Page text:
In a famous book a couple of years back, James Surowiecki argued for the "wisdom of crowds" as a way of making correct policy decisions in the long run. But sometimes everyone agrees on a thing that later turns out to be wrong. Judging from recent events in several states, a special property tax break for farmers called "use value" may be the latest example of incorrect tax policy groupthink.
Virtually all states have enacted use value, which typically says that agricultural property will be valued, for property tax purposes, according to its use as farmland-- not according to its potential market value to developers. The idea is that as suburban development encroaches on farmland, farmers shouldn't be pressured by growing property taxes into selling their land.
The problem that is now cropping up in Florida, South Carolina and Idaho is that a tax break designed for family farms is being claimed by speculators, wealthy vacationers, and even governors.
In South Carolina, the problem appears to be that it's pretty easy to get property taxed according to use value. All you need is five acres of trees or ten acres of crops and bingo-- in the eyes of South Carolina tax assessors, you're a farmer in need of property tax relief. Editorial boards around the state are hitting this on all cylinders. While legislation has been introduced that would require agriculture to be the primary intended use of a property in order to get the tax break, but it doesn't appear to be going anywhere fast.
In Florida, a great series by the Miami Herald last summer detailed abuses of the agricultural tax break by speculators. The problem here appears to be that lawmakers defined eligibility for the tax break too vaguely as "good faith commercial agriculture" activity. Despite this, reform now appears to be dead for this year.
The problem in Idaho stems from a well-intentioned bill passed in 2002, designed to ensure that farmers selling their land for development wouldn't be taxed based on market value until they actually sold it. A last minute amendment changed the bill so that the developers purchasing the land could claim the tax break too-- right up until houses were actually built on it. Read more about this sordid tale here. Idaho lawmakers passed legislation in March to fix this problem.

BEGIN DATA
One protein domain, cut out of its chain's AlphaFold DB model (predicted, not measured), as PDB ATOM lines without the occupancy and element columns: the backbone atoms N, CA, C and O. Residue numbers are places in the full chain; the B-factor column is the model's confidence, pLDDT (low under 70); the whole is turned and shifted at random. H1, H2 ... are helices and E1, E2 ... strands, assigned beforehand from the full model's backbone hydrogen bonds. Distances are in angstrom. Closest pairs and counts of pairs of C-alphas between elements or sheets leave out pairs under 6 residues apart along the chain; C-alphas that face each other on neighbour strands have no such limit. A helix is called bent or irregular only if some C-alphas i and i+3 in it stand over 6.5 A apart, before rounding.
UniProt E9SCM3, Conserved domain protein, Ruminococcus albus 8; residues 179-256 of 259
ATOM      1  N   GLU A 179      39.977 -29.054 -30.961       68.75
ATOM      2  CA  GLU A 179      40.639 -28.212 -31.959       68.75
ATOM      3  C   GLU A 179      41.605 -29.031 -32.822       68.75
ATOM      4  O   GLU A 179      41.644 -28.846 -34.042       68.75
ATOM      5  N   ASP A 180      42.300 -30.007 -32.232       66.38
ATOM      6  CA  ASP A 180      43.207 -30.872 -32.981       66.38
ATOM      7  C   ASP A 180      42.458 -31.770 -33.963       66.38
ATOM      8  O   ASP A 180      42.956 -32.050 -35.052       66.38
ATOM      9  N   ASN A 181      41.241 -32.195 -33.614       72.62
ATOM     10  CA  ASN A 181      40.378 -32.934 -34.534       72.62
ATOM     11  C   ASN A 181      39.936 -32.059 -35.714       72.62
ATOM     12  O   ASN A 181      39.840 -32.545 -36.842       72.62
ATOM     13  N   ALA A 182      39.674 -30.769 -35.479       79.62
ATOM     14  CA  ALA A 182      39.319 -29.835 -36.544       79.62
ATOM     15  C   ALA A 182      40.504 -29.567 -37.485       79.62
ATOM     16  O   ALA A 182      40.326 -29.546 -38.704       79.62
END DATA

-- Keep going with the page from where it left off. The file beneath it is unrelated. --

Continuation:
What's interesting about the way this story is developing in these states is that no one is questioning whether use value is a smart idea to begin with--people are just getting mad because a tax break that should be given to every family farmer in the state is being given to folks who aren't family farmers.
If use value is a good thing, then the reforms being discussed in these states are absolutely correct: tighten up eligibility requirements so that only real family farms get the tax break. But the more you look at the way use value works, the more it seems that the sort of modifications being discussed right now amount to rearranging deck chairs on the Titanic.
So what's wrong with use value? Three basic things.
1) It's over-inclusive. Any farmer, however rich or poor, is eligible for this tax break. Plenty of farmers are in truly dire straits-- but use value basically asserts that no farmer can afford to pay their property taxes. And because use value shifts property tax burdens away from agriculture as a class and toward residential property as a class, it basically asserts that homeowners can afford to subsidize agriculture.
2) It's under-inclusive. To get the use value tax break, your farm has to be in an area where it would be worth more as a residential development than as a farm, and has to be in an area with a healthy mix of agricultural and non-agricultural property. That's true in rapidly developing suburban areas, but is usually not true in truly rural areas dominated by agriculture. To see this, imagine a dirt-poor rural county where virtually all of the land is agricultural. If the whole tax base is made up of farms, giving a preferential assessment to farms doesn't benefit anybody, since the loss to the tax base has to be made up by increasing the tax rate on the remaining base--and the remaining base is made up of exactly the same farms who are getting the use value break. The more completely rural a taxing district is, the more completely useless use value is as an agricultural tax relief mechanism.
3) It short-circuits the already-tenuous linkage between the property tax and a landowner's ability to pay it. There are two steps that should be taken to rationalize property tax bills for any property owner: making sure that the measure of "property wealth" used for tax purposes is accurate, and relating this measure of property wealth to the landowner's income. Use value ignores the second goal, and takes states further away from achieving the first.
This is a battle that is already being fought in the residential property tax arena. Income-poor families who own homes in rapidly-appreciating areas get nothing from their skyrocketing home values unless they sell. They're not "rich" in any meaningful sense as long as they stay put. More and more states are introducing "circuit-breaker" tax credits to ensure that income-poor homeowners and renters don't get socked with huge tax bills.
So why aren't states asking the same questions about agricultural property tax relief? Why not eliminate use value and rely entirely on an agricultural "circuit breaker" tax credit that makes property tax relief available only to the low-income family farms for whom these taxes are most oppressive?
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